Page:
The paradox of leisure in later life

Galit Nimrod, Amit Shrira

Research output: Contribution to journalArticlepeer-review

74 Scopus citations


Objective. Numerous studies have shown that involvement in leisure activity has a significant impact on older adults' physical, psychological, social, and spiritual well-being. This study explores whether the association between leisure involvement and well-being in later life changes over time. Method. Data were drawn from the first 4 waves of the Survey of Health, Ageing, and Retirement in Europe (SHARE). Growth curve models were applied to examine whether leisure moderated change in quality of life (QoL) over time among 7,875 retirees aged 60 and older. Results. Findings indicated that the association between leisure and QoL increased with time, as nonactive respondents displayed a decline in QoL over time, whereas those with high levels of leisure involvement showed an increase. Findings remained significant after controlling for sociodemographics, health, and cognitive functioning. Discussion. Results indicated that the significance of leisure to well-being increases throughout the later life course, and that leisure may act as a resource for resilience in old age. They also pointed out a paradoxical situation in which the older seniors, who may benefit from leisure involvement more than their younger peers, are precisely the ones who face the greater number of constraints to beneficial use of leisure.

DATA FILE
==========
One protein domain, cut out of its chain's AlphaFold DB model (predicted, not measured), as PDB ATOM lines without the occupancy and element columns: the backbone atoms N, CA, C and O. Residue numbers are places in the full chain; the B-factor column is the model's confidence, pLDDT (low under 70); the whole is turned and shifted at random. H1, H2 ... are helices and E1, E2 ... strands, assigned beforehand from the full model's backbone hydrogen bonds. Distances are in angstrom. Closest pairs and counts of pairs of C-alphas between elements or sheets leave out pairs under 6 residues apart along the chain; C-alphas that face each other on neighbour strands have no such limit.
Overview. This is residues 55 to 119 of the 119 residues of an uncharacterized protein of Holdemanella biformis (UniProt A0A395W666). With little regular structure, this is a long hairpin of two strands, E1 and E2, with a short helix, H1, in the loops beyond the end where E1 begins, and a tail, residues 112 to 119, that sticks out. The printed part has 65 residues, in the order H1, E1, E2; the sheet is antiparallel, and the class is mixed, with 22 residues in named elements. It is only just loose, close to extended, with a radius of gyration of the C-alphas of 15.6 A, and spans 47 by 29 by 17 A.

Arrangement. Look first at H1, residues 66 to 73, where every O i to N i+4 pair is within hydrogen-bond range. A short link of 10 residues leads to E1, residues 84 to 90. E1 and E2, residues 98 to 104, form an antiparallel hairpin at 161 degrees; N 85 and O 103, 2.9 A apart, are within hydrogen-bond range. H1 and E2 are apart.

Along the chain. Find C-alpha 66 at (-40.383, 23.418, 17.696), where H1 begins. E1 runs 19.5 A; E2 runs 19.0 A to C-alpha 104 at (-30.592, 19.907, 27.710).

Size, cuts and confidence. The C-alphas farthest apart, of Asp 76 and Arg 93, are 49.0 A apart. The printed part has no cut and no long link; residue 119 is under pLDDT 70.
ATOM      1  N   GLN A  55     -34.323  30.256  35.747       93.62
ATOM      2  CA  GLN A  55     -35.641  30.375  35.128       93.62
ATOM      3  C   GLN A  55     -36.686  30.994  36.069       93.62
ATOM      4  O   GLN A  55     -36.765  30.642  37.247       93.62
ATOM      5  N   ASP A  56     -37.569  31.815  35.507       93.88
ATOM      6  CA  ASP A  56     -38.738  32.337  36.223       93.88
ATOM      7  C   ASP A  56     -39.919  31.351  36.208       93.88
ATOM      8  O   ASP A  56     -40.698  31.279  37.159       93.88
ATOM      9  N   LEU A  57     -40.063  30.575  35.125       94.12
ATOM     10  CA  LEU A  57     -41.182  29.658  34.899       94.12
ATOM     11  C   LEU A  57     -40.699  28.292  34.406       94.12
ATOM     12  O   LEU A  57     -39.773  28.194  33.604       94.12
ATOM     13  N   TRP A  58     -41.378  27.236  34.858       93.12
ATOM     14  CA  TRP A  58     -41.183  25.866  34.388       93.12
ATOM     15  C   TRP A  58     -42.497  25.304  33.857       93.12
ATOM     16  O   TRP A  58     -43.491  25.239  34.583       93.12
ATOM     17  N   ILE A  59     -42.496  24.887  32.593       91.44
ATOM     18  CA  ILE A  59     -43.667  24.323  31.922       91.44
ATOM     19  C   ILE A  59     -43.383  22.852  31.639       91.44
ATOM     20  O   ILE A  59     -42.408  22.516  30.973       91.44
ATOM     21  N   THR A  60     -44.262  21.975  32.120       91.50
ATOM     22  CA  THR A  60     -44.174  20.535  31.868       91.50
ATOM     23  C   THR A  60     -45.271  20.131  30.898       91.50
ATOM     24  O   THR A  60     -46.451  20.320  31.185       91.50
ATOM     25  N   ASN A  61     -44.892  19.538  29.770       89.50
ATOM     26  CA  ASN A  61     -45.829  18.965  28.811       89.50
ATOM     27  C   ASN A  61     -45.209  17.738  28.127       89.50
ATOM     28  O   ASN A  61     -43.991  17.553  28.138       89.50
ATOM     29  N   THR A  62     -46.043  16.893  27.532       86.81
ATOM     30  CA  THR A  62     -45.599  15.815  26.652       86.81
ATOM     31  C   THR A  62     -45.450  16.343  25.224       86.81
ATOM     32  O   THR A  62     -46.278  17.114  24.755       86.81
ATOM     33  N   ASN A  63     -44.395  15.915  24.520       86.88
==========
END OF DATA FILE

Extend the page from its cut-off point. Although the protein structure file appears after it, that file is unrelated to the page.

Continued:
Original languageEnglish
Pages (from-to)106-111
Number of pages6
JournalJournals of Gerontology - Series B Psychological Sciences and Social Sciences
Issue number1
StatePublished - 1 Jan 2016


  • Growth curve model
  • Old age
  • Quality of life
  • Recreation

ASJC Scopus subject areas

  • Health(social science)
  • Sociology and Political Science
  • Life-span and Life-course Studies


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